All You Need to Know about the New, Slimmer, Big XII

Via Orangebloods.com:

According to sources, Texas, Oklahoma and Texas A&M will be guaranteed $20 million per year, while the seven remaining schools will collect between $14 million and $17 million in TV revenue in combined deals with ABC/ESPN and Fox.
Both networks stepped forward and averted what could have been complete chaos in college realignment by putting forth a combined package that will push the Big 12 from a $78 million take in annual TV revenue to just less than $200 million, sources say.

[…]

cashing in big is what Texas will do. UT stands to collect between $23 million and $25 million per year once its own television network is up and running, which would make Texas the highest-paid university in America from a TV revenue standpoint.

What amuses me about a lot of the commentary on this subject from people who seem to just now be figuring out that major college sports is about the money.

FILED UNDER: Quick Takes, Sports
Steven L. Taylor
About Steven L. Taylor
Steven L. Taylor is a Professor of Political Science and a College of Arts and Sciences Dean. His main areas of expertise include parties, elections, and the institutional design of democracies. His most recent book is the co-authored A Different Democracy: American Government in a 31-Country Perspective. He earned his Ph.D. from the University of Texas and his BA from the University of California, Irvine. He has been blogging since 2003 (originally at the now defunct Poliblog). Follow Steven on Twitter

Comments

  1. Steve Plunk says:

    It is all about the money. I’m furious the PAC 10 commissioner embarked on a whirlwind tour trying to destroy the traditions and create a new conference all about more money. As it is we’re now stuck with Colorado and maybe Utah.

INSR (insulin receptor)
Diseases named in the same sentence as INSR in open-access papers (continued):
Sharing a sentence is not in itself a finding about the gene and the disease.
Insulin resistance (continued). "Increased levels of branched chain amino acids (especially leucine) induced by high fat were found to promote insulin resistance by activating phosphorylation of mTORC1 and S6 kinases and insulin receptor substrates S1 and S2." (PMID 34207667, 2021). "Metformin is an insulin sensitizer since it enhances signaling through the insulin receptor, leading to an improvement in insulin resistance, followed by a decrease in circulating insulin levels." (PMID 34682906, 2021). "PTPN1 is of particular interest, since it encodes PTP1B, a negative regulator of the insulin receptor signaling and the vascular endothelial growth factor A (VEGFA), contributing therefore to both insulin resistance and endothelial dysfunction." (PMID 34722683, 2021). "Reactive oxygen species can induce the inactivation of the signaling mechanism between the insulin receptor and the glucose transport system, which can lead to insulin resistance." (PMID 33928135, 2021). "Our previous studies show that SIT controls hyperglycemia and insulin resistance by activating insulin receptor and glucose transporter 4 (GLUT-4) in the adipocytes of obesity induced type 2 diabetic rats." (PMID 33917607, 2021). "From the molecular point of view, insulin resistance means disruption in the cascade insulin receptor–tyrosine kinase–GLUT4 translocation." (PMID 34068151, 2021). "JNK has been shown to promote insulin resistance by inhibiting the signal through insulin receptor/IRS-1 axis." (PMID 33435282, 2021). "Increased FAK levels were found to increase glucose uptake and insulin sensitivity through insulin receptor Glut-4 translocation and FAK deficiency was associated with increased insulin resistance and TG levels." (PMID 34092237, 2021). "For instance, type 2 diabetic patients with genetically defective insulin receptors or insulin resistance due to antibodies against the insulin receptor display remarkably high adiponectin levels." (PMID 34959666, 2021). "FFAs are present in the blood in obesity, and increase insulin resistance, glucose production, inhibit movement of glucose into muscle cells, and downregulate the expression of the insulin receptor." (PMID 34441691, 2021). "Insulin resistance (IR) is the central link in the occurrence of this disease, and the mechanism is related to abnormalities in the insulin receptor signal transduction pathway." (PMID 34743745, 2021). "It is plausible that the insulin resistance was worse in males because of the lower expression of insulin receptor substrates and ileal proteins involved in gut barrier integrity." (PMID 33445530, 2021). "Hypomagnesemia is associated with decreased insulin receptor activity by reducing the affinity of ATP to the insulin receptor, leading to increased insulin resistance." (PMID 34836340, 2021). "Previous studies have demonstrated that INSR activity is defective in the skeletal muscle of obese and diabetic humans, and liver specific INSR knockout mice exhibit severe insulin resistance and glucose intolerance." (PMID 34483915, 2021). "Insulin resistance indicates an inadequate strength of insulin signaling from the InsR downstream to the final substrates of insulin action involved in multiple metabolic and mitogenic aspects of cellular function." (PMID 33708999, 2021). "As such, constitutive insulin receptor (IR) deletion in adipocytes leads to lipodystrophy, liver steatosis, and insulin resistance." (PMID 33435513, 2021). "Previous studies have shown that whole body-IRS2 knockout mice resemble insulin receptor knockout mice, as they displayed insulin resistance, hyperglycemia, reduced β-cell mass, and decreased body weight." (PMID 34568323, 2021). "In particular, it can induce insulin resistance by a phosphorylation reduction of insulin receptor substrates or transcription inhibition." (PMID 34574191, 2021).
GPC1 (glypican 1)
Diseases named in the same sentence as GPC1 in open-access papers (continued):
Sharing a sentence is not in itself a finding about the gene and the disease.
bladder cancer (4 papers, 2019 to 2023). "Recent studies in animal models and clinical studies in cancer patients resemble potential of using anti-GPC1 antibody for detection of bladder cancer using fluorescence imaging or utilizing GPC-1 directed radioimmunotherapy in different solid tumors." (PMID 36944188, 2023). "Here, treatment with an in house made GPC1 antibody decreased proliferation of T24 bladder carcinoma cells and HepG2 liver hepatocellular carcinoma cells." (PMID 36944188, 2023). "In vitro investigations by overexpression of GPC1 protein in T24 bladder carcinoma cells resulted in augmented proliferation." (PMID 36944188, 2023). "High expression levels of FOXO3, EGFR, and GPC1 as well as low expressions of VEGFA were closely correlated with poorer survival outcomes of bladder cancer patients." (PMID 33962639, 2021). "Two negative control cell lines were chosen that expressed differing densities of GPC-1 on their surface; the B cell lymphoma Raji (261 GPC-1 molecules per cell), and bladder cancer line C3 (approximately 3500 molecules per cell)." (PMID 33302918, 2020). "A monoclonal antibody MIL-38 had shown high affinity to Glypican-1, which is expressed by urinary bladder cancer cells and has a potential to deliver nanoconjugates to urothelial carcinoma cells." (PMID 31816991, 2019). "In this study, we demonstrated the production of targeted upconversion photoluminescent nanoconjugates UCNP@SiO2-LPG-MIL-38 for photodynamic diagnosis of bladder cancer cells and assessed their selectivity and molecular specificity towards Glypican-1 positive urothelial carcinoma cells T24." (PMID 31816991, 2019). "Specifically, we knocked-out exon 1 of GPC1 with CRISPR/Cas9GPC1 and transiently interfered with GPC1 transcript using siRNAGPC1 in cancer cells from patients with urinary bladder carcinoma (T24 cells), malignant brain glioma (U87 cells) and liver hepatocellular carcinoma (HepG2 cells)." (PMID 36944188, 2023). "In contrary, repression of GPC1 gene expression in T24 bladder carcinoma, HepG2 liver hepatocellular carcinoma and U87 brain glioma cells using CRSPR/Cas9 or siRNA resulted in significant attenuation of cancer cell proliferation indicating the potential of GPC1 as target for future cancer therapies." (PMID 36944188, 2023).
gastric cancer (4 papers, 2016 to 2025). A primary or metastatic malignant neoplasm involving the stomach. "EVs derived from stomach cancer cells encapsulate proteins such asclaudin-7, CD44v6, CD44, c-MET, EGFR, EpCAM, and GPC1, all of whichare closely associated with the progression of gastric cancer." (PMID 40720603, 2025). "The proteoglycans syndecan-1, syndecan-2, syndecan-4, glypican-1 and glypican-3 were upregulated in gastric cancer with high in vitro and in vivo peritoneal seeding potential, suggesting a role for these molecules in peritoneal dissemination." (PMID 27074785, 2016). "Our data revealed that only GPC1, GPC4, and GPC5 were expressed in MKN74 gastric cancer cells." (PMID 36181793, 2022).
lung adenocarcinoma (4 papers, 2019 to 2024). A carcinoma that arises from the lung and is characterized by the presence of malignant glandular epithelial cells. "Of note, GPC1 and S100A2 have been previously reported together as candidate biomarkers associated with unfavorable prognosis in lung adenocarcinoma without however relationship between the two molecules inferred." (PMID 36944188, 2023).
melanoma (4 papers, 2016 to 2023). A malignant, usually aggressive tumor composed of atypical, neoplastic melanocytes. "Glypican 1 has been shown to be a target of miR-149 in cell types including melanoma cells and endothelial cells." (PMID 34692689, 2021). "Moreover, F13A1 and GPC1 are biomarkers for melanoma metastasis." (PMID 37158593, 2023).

College sports are all about traditions and rivalries. Conference realignments don’t preserve either.

  2. Trumwill says:

    Meh. It’s easy to be cynical and say that it’s all about the money. The problem with that is that any and all decisions they make can be made to be “all about the money.” Whether they change conferences or not… all about the money. Texas A&M makes one decision (SEC) for reasons “all about the money” and UT makes another (Pac-16) “all about the money.”

    There are other factors at play here. Ego, for one. Texas is averse to the SEC either because they consider themselves too good for it academically or because they’re afraid of losing. For reasons of culture, the Pac-10 is looking at Utah and not BYU when BYU is the much better financial situation.

    Yeah, it took money to get UT to reconsider leaving. But they stood to make quite a bit more money with a Pac-16 than they are going to make now. The Big 12-2 had to pony up more money to take the issue off the table so that UT could make their decision on other bases.

  3. It’s easy to be cynical and say that it’s all about the money. The problem with that is that any and all decisions they make can be made to be “all about the money.”

    The thing is, I don’t think it is cynical as much as simply realistic. Indeed, since it is about the money, there is a whoooole lot of college football to watch on Saturday’s every season, which is, to me, a very, very good thing.

    And yes, there’s ego and whatnot.

    But fundamentally, it’s a straight cash, homey situation.

  4. Trumwill says:

    Suggesting that money is one of the key drivers in college athletics is realistic. Suggesting that it’s all about money is base cynicism. If it were all about the money, the landscape would be very different. The AD’s as CEO’s whose only concern was the bottom line would be fired. If money were the only driving factor:

    * – The much-heralded Age of the Superconference (which cynics have been predicting forever, since it’s all about the money) would have already happened. At the least, the Pac-16 would be a reality.

    * – Notre Dame would be in the Big Ten (Northwestern makes more from the conference than ND does from NBC).

    * – As mentioned, the Pac-10 would not be shunning BYU (and certainly not in favor of Utah).

    * – The Pac-10 would have dropped Washington State some time ago, the Big 12 would have used the basketball scandal to drop Baylor (Anne Richards was no longer in office).

    *- Half of the FBS teams would cease operation immediately since they are losing money. Probably significantly more than half.

    That’s off the top of my head. Nobody is saying that money isn’t a factor. It’s one of the most important. But it’s not all that’s important. Or, if it is, athletic directors and conference commissioners are utterly incompetent.